What is stopping Marc Marquez from being a serious title contender?

Over the weekend, the eight-time World Champion and his crew chief Frankie Carchedi explained the big weakness currently holding him back

Marc Marquez seems like a rider reborn in 2024. The eight-time World Champion just secured his third Sunday podium on the trot, has collected four Tissot Sprint top three finishes and sits third in the Championship only 41 points behind Jorge Martin (Prima Pramarc Racing). In both the French and Catalan Grands Prix, the Gresini rider fought back from the fifth row to get himself onto the box during both weekends in hugely impressive performances.

MotoGP™, Race, Gran Premi Monster Energy de Catalunya
MotoGP™, Race, Gran Premi Monster Energy de Catalunya

While the eight-time World Champion hasn't yet reached the heights of his title-winning days, this season marks the first time since his horrific injury in 2020 that we've seen him competitive at every round. However, despite strong results and his position in the Championship, Marquez feels he isn’t a Championship contender. Why?

“Qualifying!”

Both Marquez and his Crew Chief Frankie Carchedi have pinpointed his pre-race form as the #93’s major weakness this season. Since joining Ducati’s ranks, Marquez has placed P6, P8, P3, P1, P13 and P14 on the grid. After securing pole in Jerez, he has failed to make it into Q2 in either of the following two rounds. Carchedi took to social media to explain the sudden downturn in qualifying form, stating that trying to balance a race simulation in Practice and a strong time attack with a lack of data is no easy task.

For Marquez, he has claimed that new tyres are proving problematic, thwarting his qualifying efforts, while the difference between the Honda and Ducati on corner entry is playing a part: “One of my strong points is going in. When I put on a new tyre, that going in, I cannot do it because the rear is pushing more to the front. So we need to understand the setup we are using. We need to understand all these things to take advantage of the tyre. With Honda, I was used to riding like this for 10 years, especially on the fast lap. Go in and then you will go out. But with this bike, it is a bit different.”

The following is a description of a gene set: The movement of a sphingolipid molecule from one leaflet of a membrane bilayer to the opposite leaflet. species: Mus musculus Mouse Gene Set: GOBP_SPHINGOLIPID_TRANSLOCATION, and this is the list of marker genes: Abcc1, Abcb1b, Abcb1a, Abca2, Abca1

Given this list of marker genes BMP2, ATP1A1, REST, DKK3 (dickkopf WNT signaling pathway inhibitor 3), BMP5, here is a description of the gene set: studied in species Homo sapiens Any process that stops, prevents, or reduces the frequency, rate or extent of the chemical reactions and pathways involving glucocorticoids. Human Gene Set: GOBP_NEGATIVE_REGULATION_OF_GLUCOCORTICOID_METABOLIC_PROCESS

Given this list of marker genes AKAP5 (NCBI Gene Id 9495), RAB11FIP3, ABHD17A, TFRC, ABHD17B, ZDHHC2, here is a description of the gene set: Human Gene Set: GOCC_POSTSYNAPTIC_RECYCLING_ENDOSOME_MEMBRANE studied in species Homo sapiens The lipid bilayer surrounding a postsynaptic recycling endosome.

“In Le Mans and Catalunya, when it’s new tyres, I was struggling. I was already struggling in preseason. It looked like I was able to compensate during the first few races but now it looks like I’m struggling again with these tyres. We need to work very deeply on this. If we start on the first two or three rows, it’s another race. When you start 14th though, you are penalised with strategy. At the moment, we’re able to rescue things, but there is too much risk.”

Indeed, starting P14 on the grid still couldn’t stop Marquez from taking a double podium in Barcelona, but he admitted afterwards it isn’t sustainable should he wish to fight for Championship honours.

“If I want to push for the title, I need to start on the first two rows. This is one of the targets, but it's true they (Martin and Bagnaia) have something more. I have something at some racetracks, but they are fast at every racetrack. So we need to understand this. We cannot struggle on Fridays, we cannot struggle in Q1. As I said, to be only 40 points, 41, behind the top guy after six races, if you said this to me before the start of the season I would say, ‘Where do I need to sign? I’ll sign. I’ll sign to finish inside the top three at the end of the championship because, for me, it would be an amazing season.'”

The eight-time World Champion may be playing down expectations for now, but his position in the standings doesn’t lie. He sits third behind Martin and Francesco Bagnaia (Ducati Lenovo Team) six rounds into the campaign, while on track he has proven a thorn in the side of both. Ex-MotoGP™ rider and our pitlane reporter Simon Crafar stated that he would prove big trouble for those two should he improve qualifying, while Marquez himself admits that’s what he simply must do if he is to maintain a Championship push.  

“Of course, we are contenders. Why? Because we are third in the Championship after six races already, but we are third and it is our real position because there are two guys that are a bit faster. If we want to fight with them, we need to improve the qualifying practice.”

Next up for Marquez and the rest of the grid is a trip to the rolling green hills of Mugello for the Brembo Grand Prix of Italy. Make sure you join us then!

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